New York - John Lloyd Young won a Tony Award for bringing Frankie Valli to Broadway in the hit musical "Jersey Boys," but he knew trying to land a role in Clint movie adaptation wouldn't be easy. That being said, he didn't flinch when he was asked to audition. "I took them seriously because i wanted it to happen," Young says. "And also some of the best Hollywood musicals did use the original Broadway stars. I hoped that they would draw from the stage production, because that would be in my favor." Speaking with co-star Vincent Piazza earlier this month, Lloyd also reveals he had some important boosters on his side. Namely, the real life Valli who had been part of the musical's journey from the beginning. "This is also a very unique situation because Frankie Valli and Bob Gaudio are executive producers on the project and they are alive, »
- Gregory Ellwood
When Hollywood brings a Broadway show to the bigscreen, the first casualty is usually the stage actors. This dates back to 1964′s “My Fair Lady,” which passed Julie Andrews over for Audrey Hepburn (with Marni Nixon dubbing the singing). Idina Menzel recently revealed that she and Kristin Chenoweth were told they were too old for the upcoming “Wicked” movie. And sometimes, recasting is inevitable: By the time “Chicago” made it in front of cameras after a protracted development process, it was more than 25 years since the original Broadway production. Director Tom Hooper’s “Les Miserables” suffered a similar fate.
Which is why Clint Eastwood’s decision to keep the stage cast of “Jersey Boys” is an anomaly. John Lloyd Young, who won a Tony for originating on Broadway nine years ago, is back as Four Seasons crooner Franki Valli. »
- Ramin Setoodeh and Scott Foundas
Japan’s rarefied geisha culture is kookily crossed with Broadway musicals in “Lady Maiko,” Masayuki Suo’s variation on “My Fair Lady.” Gorgeously appointed and exuberantly choreographed, this crowded ensemble drama is a visual treat that, at well over two hours, needs a romantic spark to give it stronger dramatic momentum. Audiences aware of what a tacky knockoff “Memoirs of a Geisha” was may well appreciate the production’s dedication to authenticity, but it doesn’t entertain on the level of Suo’s “Shall We Dance,” or boast the zany humor of “Maiko Haaaan!!!” Still, Suo’s rep and the fascinating subject matter should ensure a decent run in select Asian markets.
The ancient, masonic world of geishas, sometimes referred to as Hanamachi (Flower Street), is almost synonymous with Kyoto, a city proud of its artistic heritage and exclusion of non-locals. However, the film reveals that since the profession’s heyday, »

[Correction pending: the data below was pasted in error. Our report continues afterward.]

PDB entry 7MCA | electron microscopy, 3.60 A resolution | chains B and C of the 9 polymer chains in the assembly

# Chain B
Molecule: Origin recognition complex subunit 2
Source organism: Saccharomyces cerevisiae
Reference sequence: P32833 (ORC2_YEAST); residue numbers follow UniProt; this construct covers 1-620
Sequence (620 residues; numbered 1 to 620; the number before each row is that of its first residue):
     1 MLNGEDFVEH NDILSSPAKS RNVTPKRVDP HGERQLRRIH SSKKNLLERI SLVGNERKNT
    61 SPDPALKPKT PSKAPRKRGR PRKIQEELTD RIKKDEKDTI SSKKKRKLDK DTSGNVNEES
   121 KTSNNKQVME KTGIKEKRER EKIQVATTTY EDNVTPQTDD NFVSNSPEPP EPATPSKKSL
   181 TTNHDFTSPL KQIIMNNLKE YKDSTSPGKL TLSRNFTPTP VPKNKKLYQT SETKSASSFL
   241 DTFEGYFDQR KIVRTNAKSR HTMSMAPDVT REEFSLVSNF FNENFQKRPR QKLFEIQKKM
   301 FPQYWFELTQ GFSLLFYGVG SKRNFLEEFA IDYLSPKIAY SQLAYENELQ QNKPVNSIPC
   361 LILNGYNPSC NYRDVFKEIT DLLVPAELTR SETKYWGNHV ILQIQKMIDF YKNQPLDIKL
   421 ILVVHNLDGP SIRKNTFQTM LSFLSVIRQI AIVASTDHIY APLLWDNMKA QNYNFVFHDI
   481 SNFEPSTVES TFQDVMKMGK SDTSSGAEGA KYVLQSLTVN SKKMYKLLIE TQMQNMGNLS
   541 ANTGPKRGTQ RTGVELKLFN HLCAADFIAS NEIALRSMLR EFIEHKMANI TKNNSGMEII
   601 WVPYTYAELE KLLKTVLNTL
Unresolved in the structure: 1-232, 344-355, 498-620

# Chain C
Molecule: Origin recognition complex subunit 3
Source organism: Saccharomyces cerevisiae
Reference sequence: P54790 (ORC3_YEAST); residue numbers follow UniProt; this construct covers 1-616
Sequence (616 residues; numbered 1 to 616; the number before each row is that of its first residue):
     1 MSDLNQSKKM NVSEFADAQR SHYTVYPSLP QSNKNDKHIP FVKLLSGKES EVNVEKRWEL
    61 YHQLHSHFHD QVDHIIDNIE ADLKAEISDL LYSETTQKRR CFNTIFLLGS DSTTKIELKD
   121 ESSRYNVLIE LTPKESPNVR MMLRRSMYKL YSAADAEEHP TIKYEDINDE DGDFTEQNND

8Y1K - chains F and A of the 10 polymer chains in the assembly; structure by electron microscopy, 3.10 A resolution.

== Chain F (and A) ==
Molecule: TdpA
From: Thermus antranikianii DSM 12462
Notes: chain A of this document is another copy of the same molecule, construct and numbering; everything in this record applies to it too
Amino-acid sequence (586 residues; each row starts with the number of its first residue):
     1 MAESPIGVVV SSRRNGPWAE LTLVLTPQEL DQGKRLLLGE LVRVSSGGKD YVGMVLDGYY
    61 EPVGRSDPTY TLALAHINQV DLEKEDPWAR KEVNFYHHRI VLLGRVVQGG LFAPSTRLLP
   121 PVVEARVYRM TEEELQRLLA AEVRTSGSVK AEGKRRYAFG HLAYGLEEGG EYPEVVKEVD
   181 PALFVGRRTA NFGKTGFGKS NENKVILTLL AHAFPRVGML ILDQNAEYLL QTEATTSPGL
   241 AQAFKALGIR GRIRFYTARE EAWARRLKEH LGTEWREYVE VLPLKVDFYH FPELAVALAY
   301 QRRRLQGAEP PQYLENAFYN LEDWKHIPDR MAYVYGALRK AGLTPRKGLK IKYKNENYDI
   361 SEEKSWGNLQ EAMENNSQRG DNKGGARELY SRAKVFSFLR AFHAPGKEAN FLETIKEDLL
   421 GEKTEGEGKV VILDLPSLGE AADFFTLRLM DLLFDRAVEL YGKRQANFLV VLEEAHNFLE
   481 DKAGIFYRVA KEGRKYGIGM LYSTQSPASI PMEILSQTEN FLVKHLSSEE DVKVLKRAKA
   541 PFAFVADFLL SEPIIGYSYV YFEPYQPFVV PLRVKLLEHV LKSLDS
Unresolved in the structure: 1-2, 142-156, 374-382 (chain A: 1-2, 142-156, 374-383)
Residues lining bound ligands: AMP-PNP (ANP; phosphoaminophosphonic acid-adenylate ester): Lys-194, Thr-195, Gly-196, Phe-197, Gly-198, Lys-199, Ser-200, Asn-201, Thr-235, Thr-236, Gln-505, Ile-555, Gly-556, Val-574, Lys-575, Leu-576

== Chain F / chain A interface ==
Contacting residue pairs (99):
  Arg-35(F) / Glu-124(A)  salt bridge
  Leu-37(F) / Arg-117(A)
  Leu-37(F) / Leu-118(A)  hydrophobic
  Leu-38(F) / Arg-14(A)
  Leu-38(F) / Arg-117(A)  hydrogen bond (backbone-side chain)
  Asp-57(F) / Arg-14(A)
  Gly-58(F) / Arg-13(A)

- Maggie Lee
It all begins with a freeze frame of a dirt road somewhere in Yorkshire county, lined with trees whose lush foliage converges above in an arch. What could it be if not a portal? The movie itself, meanwhile, has not even started as we watch the opening credits, encased in large old-fashioned frames, slowly fade away—a device consistently favored by Alain Resnais who opened each of his 19 features likewise, holding off the films themselves until the screen no longer contained any visual surplus. The freeze frame comes to life as the camera pans farther down the road; then we find ourselves in a theatrical set.
We have been here before, of course. Resnais' Smoking/No Smoking, also based on a play by British playwright Sir Alan Ayckbourn, is set in Yorkshire as well. Life of Riley (Aimer, boire et chanter) borrows from the five-hour diptych its theatrical setting, one »
- Boris Nelepo
The Warner Bros. bigscreen adaptation of “Jersey Boys” hosted its New York premiere on Monday night just a few blocks north of the Broadway stage where the Tony-winning musical debuted in 2005. A pre-party at the Angelo Galasso House inside the Plaza Hotel included a crowd of theater groupies (Barbara Walters and Regis Philbin), stars (Alan Cumming and Reeve Carney) and other staples from the music world (Clive Davis).
Director Clint Eastwood, sporting a grizzly beard, introduced the film at the Paris Theatre, explaining he’d never seen the hit play about the Four Seasons until the project came to him. He then attended three different versions of the show. “I ended up here on Broadway seeing it,” Eastwood told the crowd. “You’ll see some of the original players. For the most part we tried to keep all the originals from different companies. It was a great privilege for me »
- Ramin Setoodeh
'Year of the Month' will never have a ring to it. I know this but I love themes. Don't hate me because I'm thematical. This month we're having a 50th anniversary party for 1964... (next month it's 1989's 25th) which is a fancy way of counting down to Monday, June 30th's Supporting Actress Smackdown wherein we'll be looking at performances from Hush Hush Sweet Charlotte, The Chalk Garden, My Fair Lady, The Night of the Iquana and Zorba the Greek.
So get to watching those movies so you can vote in the reader ballot!
But before we get to all that: 1964's vintage in list form (we did this once before for 1983 if you remember) since you always want lists, yes? Let's savor 1964's aged cinematic crop....
Best Movies According To...
- NATHANIEL R
It takes a special kind of nerd to walk through the streets of London obsessively looking at the driver of every taxi in the hopes of spotting Tony from the Up films. That was me on Saturday during a brisk walk through the rain on my way to catch a train to Sheffield for this year’s Doc/Fest. Also in that wet walk: a brief stop at Covent Garden for a feeling of disappointment that it doesn’t look as it does in Lindsay Anderson‘s 1957 short Every Day Except Christmas. Or My Fair Lady – because I’m not just into docs. I also stopped into the original Forbidden Planet to look at Doctor Who toys and almost bought a t-shirt that says “Keep Calm and Don’t Blink.” Again, a special kind of nerd. The last time I was in England was 1995, for an art class trip. In those days, I »